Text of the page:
The Voice of Doom was shrieking something indecipherable but clearly relating to the end of the world in my ear. I shot awake and . . . nearly fell out of the bed I was in. Wha’? Where? Huh? Ugh.
I located the source of the shrieking and hammered it till it shut up. Okay. Regroup. I stared (blurrily—where were my glasses? Okay, there. Whew. Put glasses on. Let’s try this looking thing again) at the wall opposite, which was a sort of mottled brown with small square objects suspended on it. These looked way too much like food squashed under glass and then inexplicably framed. The frames looked like they were from the ‘sale’ bin of the local do-it-yourself store. I like ratatouille, but not on the wall. A bowl of pasta dropped on the floor looked a lot like the one on the left. . . . Don’t ask me how I know this. . . . Oh gods, I’ve been kidnapped by Flowerhair’s wizard and imprisoned underground, and the wall decorations are to drive me mad with hunger. I suppose after a few days vertical pasta will work as well as anything, but a giant poster of chocolate would be faster.
I glanced toward the window which, mercifully, appeared to be letting sunlight in through the half-sheer curtains—around the giant toad monster squatting malevolently on the middle of the sill. The silhouette of the toad monster looked vaguely familiar. . . .
Oh. It’s a Friendly Campfire. Of course. I knew that.
And I want breakfast at Eats before I meet Hayley at ten. Which means I have to walk that far before my first cup of tea (with the Eatsmobile in prospect, I was not going to essay the Friendly Campfire’s tea bags). New life, new challenges. Hey.
I made it. I didn’t get lost or anything. I fell, to the extent that you can fall up, onto the first empty stool, and propped myself on the counter. A sympathetic-looking waitress materialised in front of me. “How do you like your caffeine?” she said.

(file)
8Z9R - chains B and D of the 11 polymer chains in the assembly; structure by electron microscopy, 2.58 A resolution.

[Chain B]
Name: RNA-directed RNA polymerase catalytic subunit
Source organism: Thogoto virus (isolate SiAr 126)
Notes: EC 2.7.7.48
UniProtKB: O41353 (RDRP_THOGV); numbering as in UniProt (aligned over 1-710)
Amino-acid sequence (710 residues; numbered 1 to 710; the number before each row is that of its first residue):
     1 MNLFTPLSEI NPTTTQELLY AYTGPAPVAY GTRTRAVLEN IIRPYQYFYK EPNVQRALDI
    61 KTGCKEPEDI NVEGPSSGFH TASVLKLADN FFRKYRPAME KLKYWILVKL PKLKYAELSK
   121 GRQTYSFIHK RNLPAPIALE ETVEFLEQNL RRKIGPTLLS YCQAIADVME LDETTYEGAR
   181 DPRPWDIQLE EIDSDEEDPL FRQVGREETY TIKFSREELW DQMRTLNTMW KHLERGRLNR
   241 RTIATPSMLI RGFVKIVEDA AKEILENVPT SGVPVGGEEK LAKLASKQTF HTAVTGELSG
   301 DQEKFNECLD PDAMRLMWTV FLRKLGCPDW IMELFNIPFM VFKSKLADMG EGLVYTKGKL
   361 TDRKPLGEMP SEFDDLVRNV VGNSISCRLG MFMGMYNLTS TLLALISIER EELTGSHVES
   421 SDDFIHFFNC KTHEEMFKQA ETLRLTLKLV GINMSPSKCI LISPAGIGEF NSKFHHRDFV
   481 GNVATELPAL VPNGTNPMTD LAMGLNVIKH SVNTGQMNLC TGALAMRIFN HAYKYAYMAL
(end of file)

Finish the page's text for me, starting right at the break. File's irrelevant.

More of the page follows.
“Tea,” I croaked.
“Special breakfast blend for that turbo-charged start to the day?” said the waitress.
“Two cup, four cup or six cup pot?”
I wavered. “Four,” I said regretfully. I had the rest of the day to get through, and I’d already concluded that eighteen cups a day was too many. “You’ll warm the pot first, won’t you?”
“Of course,” she said. Her nameplate said Bridget. Bridget, Mistress of Tea.
She brought teapot, mug, sugar and milk on a little round tin tray. The tray had purple irises on it. The teapot had robins on it. The mug had Pre-Raphaelite damsels on it. The sugar bowl had red and pink polka dots. The pottery milk jug was a sheeny, crackly teal blue. The mug was hot too. Can you fall in love with a restaurant? Bridget returned ten seconds later with a tea cosy. The tea cosy had a clipper ship on it with an impressive bow wave. It was official: I was in love with this restaurant. I also had the blueberry spelt pancakes with maple syrup and bacon. If any evil magicians imprisoned me underground after last night’s dinner and today’s breakfast, I’d survive a very long time.
I waddled out the door, back down Bradbury, and paused at the corner of Schmitz Street. It was a sunny, clear day, and the blue of the sky extended all the way down to the horizon in a way you don’t see in the middle of a city, even from your penthouse roof. I looked around carefully, but all the shadows seemed to be accounted for: buildings, stop signs, parking meters, people, including one being walked by her dog. The dog came lunging up to me, dragging her person: “Oh, Flossie,” said the person, in accents of resignation and despair. I leaned down with difficulty over my stomach as Flossie attempted to bound up my leg, frantically wagging her tail and uttering little yips of, My long-lost best friend! At last I have found you! Terriers all have bedsprings where most other dogs have legs. The person eventually dragged her away, no doubt to gladden the hearts and muddy the jeans of other long-lost best friends. The Silent Wonder Dog would be friendly but reserved with everyone but me. I of course would be the pinnacle of all aspiration, to the Silent Wonder Dog, who would behave accordingly.
I turned down Schmitz and stopped in front of Homeric Homes. I took a deep breath. I opened the door, which went, ding! There were three desks and an open door into another office at the back. There was a young blond woman who had been a cheerleader up until very recently, or perhaps still was in her spare time, at the first desk, standing up and stuffing papers into a red canvas briefcase. She looked up at the ding! and smiled at me. Nervously, I thought. Probably because I wanted to live in Cold Valley. “Are you Kes?” she said. I nodded, wondering if I could talk to a cheerleader about Yog-Sothoth and the nightgaunt-shaped stain in the bedroom ceiling.
“I’m Hayley,” she said, and held out her hand.
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